His son, who was the last known person to see him alive when he visited him at his office the night before, was charged with second-degree murder in November 2013.

A key piece of evidence in the Crown's case against him was the brown sports jacket he wore when he visited his father. It was later found to have four small bloodstains on it and DNA matching his father's profile.

The brown sports jacket Dennis Oland wore when he visited his father on the night he was killed was later found to have four small bloodstains on it and DNA matching his father's profile.(Court exhibit)

A jury found Oland guilty in December 2015, and he was sentenced to life in prison with no chance of parole for at least 10 years.

Oland served about 10 months before the New Brunswick Court of Appeal overturned his conviction and ordered a new trial, citing an error in the judge's instructions to the jury. Oland was released on bail the following day.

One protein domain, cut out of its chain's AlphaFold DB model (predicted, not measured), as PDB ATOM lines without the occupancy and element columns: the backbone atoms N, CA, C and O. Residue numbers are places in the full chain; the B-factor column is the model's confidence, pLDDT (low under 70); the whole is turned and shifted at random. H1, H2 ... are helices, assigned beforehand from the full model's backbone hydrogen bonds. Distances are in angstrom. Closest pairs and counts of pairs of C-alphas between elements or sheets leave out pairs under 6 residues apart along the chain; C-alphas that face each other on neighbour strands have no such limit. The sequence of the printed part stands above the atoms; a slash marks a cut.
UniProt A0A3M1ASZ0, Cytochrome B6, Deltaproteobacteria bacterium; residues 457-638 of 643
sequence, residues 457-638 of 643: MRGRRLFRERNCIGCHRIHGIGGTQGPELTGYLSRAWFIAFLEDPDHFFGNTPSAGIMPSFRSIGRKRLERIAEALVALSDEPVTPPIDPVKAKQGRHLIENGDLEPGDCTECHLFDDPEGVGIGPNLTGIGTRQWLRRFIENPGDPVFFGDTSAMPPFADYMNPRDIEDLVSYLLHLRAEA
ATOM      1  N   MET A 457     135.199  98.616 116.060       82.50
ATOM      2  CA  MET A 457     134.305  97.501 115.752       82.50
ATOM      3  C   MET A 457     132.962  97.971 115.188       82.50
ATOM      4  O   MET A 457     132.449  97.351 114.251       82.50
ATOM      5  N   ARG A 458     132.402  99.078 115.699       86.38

He was scheduled to be tried by judge and jury on Nov. 20, 2018, but a mistrial was declared because a Saint John police officer conducted "improper" background checks on prospective jurors and "irreparably" tainted jury selection.

Morrison discharged the jury and presided over a new trial alone.

Oland, a married father of four, has maintained his innocence from the beginning, and members of his extended family have stood by him.

Public Prosecution Services had until Aug. 19 to file an appeal.

Credit belongs to : www.cbc.ca